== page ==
There are several kinds of debt mistakes that can hinder your financial well-being, like not fully understanding student loans and how you’ll be affected by them after graduation.

If you need student loans (or any other kind of loan, for that matter) for your education, try to gain a good understanding of the repayment process and only take as much out as you absolutely need for school.

How to fix it: If you’re still in school and using loans to pay for it, do the math to find out how much you actually need for each semester and don’t borrow even an extra penny. Taking out extra loan money is only going to hurt you in the long run.

If you’ve already graduated, talk to your lender about your interest rate and set up a repayment plan. If you have government loans you might be entitled to special repayment plans, and you owe it to yourself to find out if you qualify.

At the end of the day, you’re going to have to pay them off so you better get started.

10. Paying for life events with debt

If you can help it, don’t take out loans or rack up credit card debt for things like weddings. Although my wedding was a wonderful event that I remember fondly, I wouldn’t say a one day celebration (no matter how special in the moment) is worth racking up more debt.

The same idea applies to other life events, like buying a new house or car. I’m not against getting a mortgage or car loan, but really assess your needs vs. wants before taking on new debt.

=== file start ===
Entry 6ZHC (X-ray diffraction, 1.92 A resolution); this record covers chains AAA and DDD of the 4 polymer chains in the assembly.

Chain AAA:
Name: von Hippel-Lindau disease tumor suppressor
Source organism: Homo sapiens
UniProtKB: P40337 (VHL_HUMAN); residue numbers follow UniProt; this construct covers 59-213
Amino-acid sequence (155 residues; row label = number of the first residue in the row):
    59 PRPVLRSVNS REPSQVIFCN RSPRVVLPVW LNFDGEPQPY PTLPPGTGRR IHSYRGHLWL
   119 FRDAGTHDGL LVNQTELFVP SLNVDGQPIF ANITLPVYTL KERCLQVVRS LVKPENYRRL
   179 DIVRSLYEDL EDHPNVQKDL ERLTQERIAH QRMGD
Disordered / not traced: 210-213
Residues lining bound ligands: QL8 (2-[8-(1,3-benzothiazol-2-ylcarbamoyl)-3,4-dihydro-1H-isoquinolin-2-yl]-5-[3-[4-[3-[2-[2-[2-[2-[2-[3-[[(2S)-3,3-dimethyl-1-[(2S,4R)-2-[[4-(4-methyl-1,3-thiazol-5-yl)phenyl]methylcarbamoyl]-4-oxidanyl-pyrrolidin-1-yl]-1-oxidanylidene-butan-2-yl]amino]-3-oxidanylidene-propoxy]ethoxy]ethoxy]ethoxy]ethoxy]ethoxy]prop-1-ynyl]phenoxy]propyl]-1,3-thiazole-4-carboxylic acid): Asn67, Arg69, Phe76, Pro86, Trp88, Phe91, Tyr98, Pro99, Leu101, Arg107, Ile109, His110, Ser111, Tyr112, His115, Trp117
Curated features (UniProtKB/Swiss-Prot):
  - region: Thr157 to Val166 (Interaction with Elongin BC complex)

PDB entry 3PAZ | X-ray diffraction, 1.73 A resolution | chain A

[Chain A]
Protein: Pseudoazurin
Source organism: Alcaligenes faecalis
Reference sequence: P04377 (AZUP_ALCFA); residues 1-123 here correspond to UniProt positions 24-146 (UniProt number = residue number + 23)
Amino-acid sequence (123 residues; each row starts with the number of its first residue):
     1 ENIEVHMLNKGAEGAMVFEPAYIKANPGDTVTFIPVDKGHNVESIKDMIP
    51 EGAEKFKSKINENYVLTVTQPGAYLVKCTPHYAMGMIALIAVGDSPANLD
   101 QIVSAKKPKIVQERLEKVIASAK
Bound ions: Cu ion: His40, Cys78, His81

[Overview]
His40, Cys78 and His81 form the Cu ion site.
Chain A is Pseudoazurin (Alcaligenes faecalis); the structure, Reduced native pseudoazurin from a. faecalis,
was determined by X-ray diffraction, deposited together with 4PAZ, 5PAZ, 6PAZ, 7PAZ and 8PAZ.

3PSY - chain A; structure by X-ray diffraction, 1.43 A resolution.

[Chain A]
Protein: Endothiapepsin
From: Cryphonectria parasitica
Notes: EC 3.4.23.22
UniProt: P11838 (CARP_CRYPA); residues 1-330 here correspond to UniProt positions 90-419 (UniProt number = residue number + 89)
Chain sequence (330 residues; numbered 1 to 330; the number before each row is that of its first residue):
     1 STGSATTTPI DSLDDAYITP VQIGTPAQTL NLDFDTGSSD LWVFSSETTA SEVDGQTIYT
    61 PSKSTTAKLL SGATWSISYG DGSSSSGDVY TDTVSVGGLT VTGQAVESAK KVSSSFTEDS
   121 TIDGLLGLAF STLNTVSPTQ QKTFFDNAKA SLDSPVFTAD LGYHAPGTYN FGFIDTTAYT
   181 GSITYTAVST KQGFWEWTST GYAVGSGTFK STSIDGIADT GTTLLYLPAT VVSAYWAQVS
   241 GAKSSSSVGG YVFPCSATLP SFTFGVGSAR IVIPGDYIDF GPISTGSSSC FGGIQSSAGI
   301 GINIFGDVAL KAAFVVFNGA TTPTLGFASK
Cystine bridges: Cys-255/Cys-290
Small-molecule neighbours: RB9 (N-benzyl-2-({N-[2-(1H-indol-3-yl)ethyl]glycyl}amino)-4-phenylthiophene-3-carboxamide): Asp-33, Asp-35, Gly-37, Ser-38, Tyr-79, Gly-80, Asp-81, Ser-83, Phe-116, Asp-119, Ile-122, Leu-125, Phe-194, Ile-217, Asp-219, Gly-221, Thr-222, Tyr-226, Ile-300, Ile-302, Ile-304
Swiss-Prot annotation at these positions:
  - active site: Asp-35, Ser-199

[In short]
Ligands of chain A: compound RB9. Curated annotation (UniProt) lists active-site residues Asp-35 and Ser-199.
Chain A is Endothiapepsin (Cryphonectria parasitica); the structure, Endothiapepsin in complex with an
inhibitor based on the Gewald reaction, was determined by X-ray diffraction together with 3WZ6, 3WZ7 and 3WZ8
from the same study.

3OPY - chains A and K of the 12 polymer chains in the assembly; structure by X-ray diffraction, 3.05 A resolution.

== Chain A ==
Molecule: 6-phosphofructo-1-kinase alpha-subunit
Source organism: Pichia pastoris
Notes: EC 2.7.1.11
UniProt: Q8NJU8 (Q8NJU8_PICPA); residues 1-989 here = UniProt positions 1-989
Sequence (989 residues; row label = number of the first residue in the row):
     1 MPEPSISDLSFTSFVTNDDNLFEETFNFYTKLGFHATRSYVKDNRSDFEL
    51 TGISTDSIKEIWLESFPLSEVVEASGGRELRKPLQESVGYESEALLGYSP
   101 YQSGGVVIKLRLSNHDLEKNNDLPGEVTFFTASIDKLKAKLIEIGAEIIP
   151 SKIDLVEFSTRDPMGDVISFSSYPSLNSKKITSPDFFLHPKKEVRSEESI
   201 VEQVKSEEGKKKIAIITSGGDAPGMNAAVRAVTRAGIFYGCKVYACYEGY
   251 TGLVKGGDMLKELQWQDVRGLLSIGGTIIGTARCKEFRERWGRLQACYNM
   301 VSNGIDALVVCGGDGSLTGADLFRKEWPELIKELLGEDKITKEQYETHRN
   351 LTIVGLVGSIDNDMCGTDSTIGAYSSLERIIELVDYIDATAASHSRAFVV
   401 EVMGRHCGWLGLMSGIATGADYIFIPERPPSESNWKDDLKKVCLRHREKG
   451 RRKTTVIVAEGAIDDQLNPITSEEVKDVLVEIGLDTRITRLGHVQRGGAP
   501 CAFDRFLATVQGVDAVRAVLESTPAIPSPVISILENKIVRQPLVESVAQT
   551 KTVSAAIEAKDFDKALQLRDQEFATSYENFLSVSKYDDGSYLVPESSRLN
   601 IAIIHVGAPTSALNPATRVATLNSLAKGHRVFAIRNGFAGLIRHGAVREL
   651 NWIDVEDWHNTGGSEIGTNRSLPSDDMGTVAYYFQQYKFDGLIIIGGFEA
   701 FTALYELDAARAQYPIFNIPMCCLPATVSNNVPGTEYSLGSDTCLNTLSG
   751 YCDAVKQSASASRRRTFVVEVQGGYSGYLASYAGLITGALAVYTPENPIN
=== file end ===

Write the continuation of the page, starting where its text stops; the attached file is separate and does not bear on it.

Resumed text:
Do you really need a bigger house or a fancier car? If so, can you afford the new, higher payments? Or, could you continue to live within your means so you can avoid adding new debt?

As nice as a larger house or a fancier car might be at first, it’s another thing that might not be worth adding more debt and money related stress to your life.

How to fix it:  If there’s a wedding in your future and you’re the one paying for it, set the date for far enough in the future that you have time to save for it.

If you’re truly ready to ditch your clunker or upgrade to a larger home, use a financial calculator to have a ballpark idea of what your future car or mortgage payments will be.

If the estimated payments are much higher than you can afford, it might not be the right time for these life changes.

Managing your money well and avoiding money mistakes takes time and effort, but avoiding these ten common money missteps can lead to more stability and less stress for you.

You can point your financial journey in the right direction by addressing any of these mistakes you might be making with your money or finances, but remember to take baby steps.

You didn’t get yourself into your current position overnight, so it’s going to take time to fix things and get back on track, but you can do it!